This “appendix” to the Gospel of Mark then ends with a surprising affirmation: “the Lord worked with them and confirmed his word by the signs that accompanied it.” That’s another way of saying, “Hey! Everybody! It worked! Seriously – we did this – and we found that when we lived like Jesus told us to that some amazing things didhappen!”
Back toward the end of 2017, this congregation embarked on a study of the Gospel of Mark. When we did so, we remarked that this second Gospel begins with a different quote from the book of Isaiah. We watched a ragged prophet called John the Baptizer announce the coming of and presence of a new way of life and living, a new understanding of God’s purposes. John pointed us to Jesus of Nazareth, who called this new way of living “The Kingdom of God”, and who went on to say that this Kingdom is at hand – it is present, it is palpable today.
For the past eighteen months or so we have affirmed that Mark’s Gospel is not centered on a system of belief. Nowhere in this document is a series of intellectual suppositions that we must affirm in order to gain entry into some heavenly club. There is no list of right answers on which followers of Jesus must insist before extending grace, forgiveness, and kindness. No, this little pamphlet is a call to a life of boldness centered on an acknowledgement that this reality that Jesus called the Kingdom of God is present and accessible right now to people like us. It is an encouragement for the people of God to live in a way that points to the reign and rule of God, that demonstrates God’s intentions, and fleshes out God’s hopes for creation.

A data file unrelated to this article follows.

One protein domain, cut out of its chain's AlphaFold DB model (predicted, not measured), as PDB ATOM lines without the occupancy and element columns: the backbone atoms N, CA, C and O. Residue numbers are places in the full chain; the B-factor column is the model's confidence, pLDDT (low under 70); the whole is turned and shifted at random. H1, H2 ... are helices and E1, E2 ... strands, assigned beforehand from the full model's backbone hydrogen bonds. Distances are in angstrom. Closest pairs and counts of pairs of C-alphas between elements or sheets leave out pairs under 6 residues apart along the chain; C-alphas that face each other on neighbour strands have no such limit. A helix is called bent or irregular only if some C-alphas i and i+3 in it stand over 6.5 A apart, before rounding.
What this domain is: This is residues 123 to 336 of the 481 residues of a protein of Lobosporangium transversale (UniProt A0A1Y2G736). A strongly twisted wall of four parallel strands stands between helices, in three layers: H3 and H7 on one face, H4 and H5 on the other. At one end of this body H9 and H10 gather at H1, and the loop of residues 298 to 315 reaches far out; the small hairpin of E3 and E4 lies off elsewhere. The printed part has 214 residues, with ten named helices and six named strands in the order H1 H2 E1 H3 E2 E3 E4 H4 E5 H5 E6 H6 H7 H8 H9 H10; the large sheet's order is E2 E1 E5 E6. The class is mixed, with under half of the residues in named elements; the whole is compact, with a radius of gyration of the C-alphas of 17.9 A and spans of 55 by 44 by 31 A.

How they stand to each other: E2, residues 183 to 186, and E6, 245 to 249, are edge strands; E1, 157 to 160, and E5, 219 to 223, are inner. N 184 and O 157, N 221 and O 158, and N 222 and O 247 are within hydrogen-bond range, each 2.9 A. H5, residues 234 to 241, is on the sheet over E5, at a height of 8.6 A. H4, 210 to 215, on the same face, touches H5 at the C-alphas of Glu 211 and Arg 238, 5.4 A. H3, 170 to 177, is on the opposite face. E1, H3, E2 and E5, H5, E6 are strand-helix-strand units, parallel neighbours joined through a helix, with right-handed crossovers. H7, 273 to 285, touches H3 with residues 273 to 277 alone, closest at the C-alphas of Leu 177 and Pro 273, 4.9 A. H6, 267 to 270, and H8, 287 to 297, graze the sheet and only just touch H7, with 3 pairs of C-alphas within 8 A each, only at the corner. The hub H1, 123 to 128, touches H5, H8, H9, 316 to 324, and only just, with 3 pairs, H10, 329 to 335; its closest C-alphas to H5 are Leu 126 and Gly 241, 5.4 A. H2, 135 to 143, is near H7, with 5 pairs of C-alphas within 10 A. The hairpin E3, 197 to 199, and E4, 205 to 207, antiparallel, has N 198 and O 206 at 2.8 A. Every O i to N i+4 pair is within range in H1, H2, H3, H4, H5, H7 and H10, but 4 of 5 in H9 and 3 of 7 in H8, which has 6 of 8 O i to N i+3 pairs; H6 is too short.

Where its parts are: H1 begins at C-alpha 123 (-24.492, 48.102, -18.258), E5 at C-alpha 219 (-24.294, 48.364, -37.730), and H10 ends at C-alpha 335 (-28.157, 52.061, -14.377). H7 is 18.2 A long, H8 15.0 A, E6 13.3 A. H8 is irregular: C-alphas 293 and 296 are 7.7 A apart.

To be sure, the Gospel is full of stories, including the events of Holy week, that demonstrate that this manner of life is not always easy and that there may be a cost. The original hearers of Mark’s Gospel surely knew and appreciated that.
And yet, when the dust had settled, someone picked up Mark’s pen long after he himself had died. That community recalled with joy that Christ had come, and suffered, and risen to rule the world. Those folk celebrated that this Kingdom of God, this reign and rule of the Holy that echoes the landscape painted by Isaiah and demonstrated in the life of Jesus of Nazareth is in fact ours to live.
There was a certain roller coaster ride at the Kennywood Amusement Park that began with the announcement, “Hold onto your hats, please. No repeat riders.” I’m pretty sure that the mechanized voice that issued that warning hundreds of times a day didn’t think that it was making a theological affirmation, but I’m convinced that is the essence of the Gospel as received and transmitted by Mark’s community. Brace yourselves for adventure – this is a good, good life that we’ve been given. Yes, we will encounter great pain and even death along the way – but pain and death are not the end of the story. The presence of the Risen Lord infuses our lives and all creation.
The Good News of the Gospel is that you don’t have to have it all figured out. We participate in this Gospel as we engage in grateful and hopeful lives and share that gratitude and hope with those we meet. Along the way, we are given the opportunity – or the responsibility – of looking for, asking for, or waiting for the presence of the One who preached the Kingdom’s truth and then rose from the dead to affirm it’s nearness to the heart of God. So beloved, the call of the Gospel today is this: seek that presence today, and be a sign of it in the world. He has Risen. He has risen indeed. So show someone what that looks like! Thanks be to God! Amen.